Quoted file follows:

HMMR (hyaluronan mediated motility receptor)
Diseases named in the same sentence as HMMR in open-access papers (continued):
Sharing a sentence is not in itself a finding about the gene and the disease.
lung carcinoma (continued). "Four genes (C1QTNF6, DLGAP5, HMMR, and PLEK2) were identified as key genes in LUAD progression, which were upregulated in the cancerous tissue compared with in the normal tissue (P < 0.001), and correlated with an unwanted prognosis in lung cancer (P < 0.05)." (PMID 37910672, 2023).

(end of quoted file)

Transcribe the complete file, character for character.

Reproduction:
HMMR (hyaluronan mediated motility receptor)
Diseases named in the same sentence as HMMR in open-access papers (continued):
Sharing a sentence is not in itself a finding about the gene and the disease.
lung carcinoma (continued). "Four genes (C1QTNF6, DLGAP5, HMMR, and PLEK2) were identified as key genes in LUAD progression, which were upregulated in the cancerous tissue compared with in the normal tissue (P < 0.001), and correlated with an unwanted prognosis in lung cancer (P < 0.05)." (PMID 37910672, 2023).